Starbucks' legal department ought to be sipping celebratory Frappuccinos right now, because a proposed class-action lawsuit against the coffee giant was just dismissed.
Filed back in May in California federal court, the suit alleged Starbucks misrepresents the size of its iced beverages: While the menu advertises a tall as 12 ounces and a grande as 16 ounces, et al, the plaintiffs said that customers were being defrauded because ice takes up approximately half of that volume.
The judge presiding over the case disagreed. As Law360 reports, U.S. District Judge Percy Anderson said the lawsuit had "no weight," writing in his decision:
If children have figured out that including ice in a cold beverage decreases the amount of liquid they will receive, the court has no difficulty concluding that a reasonable consumer would not be deceived into thinking that when they order an iced tea, that the drink they receive will include both ice and tea and that for a given size cup, some portion of the drink will be ice rather than whatever liquid beverage the consumer ordered.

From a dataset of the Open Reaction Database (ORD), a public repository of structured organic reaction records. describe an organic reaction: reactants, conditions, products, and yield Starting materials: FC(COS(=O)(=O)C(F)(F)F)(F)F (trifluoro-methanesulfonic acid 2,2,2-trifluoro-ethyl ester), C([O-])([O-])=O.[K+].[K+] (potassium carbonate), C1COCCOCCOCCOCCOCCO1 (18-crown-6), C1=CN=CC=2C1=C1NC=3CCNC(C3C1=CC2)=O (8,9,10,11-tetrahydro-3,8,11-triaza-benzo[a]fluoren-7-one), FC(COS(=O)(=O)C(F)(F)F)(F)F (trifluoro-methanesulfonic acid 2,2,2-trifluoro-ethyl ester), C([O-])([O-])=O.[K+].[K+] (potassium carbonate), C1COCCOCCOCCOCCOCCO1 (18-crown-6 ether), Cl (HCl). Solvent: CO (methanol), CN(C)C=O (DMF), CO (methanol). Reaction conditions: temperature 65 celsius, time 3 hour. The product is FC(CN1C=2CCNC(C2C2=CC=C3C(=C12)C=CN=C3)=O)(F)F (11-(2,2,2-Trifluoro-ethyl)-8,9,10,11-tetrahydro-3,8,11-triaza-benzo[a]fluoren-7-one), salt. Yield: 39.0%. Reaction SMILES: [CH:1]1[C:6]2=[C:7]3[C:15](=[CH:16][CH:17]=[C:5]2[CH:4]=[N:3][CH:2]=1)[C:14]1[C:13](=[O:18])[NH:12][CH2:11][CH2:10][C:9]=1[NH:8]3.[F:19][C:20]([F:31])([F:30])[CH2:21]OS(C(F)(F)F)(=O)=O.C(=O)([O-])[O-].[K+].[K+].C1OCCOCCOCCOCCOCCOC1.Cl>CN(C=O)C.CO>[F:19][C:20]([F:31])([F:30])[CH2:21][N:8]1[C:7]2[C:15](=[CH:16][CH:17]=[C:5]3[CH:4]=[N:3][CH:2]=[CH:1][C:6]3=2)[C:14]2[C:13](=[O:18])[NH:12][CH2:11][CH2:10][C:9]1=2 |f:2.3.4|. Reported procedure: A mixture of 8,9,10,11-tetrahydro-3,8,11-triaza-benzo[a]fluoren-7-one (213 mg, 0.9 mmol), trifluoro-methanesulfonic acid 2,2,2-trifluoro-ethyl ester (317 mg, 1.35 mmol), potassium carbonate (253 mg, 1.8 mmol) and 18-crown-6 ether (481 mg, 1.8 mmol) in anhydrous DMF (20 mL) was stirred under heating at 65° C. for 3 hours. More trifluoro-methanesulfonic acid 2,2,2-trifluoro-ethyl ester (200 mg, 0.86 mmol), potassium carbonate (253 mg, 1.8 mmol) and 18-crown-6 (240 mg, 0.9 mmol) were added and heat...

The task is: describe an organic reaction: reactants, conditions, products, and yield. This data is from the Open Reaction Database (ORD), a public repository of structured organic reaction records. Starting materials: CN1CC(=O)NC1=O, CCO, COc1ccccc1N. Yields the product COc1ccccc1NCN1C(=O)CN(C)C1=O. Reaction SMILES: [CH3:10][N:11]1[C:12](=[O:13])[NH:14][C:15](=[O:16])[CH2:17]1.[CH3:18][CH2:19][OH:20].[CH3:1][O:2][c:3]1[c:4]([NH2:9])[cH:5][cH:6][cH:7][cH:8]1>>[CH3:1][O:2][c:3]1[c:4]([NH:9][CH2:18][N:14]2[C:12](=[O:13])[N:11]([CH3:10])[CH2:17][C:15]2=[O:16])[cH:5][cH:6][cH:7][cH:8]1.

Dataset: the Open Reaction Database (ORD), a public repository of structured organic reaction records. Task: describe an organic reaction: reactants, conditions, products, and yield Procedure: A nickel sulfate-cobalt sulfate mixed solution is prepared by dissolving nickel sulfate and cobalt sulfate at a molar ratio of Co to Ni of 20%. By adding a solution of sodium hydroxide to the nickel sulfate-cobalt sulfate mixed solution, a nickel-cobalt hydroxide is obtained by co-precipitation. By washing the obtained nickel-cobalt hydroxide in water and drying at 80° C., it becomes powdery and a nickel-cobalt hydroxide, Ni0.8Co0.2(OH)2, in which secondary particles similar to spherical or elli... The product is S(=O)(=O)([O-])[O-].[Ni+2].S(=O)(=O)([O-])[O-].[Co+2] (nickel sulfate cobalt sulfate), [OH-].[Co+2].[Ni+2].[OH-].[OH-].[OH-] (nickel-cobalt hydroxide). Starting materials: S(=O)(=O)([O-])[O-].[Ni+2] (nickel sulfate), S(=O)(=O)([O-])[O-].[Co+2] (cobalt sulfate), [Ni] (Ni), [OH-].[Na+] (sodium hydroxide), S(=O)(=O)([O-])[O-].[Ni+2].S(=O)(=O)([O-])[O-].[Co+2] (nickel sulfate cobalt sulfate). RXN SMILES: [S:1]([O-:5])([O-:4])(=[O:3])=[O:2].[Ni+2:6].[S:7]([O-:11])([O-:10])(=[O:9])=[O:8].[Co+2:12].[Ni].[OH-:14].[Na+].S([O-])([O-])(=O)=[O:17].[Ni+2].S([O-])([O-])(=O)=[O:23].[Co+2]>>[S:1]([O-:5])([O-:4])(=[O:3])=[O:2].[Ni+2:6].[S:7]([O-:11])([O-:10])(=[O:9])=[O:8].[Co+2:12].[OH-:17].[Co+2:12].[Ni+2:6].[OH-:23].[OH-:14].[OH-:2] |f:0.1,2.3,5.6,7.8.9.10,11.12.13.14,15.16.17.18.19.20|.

Reached for comment, a Starbucks spokesperson says, "We are pleased with the court’s decision and the judge’s comments on the matter."
Unfortunately for Starbucks, a multitude of other underfilled beverage lawsuits are still pending against it: Another remarkably similar class-action suit regarding its iced drinks was filed in Illinois in May. This litigious trend began back in March, when Starbucks was served with a class-action lawsuit in California claiming that it knowingly and systematically serves customers (hot) lattes that are 25 percent smaller than the menu claims.
Here's a thought: If you don't like paying $5 for a few measly ounces of coffee, maybe just make it your damn self?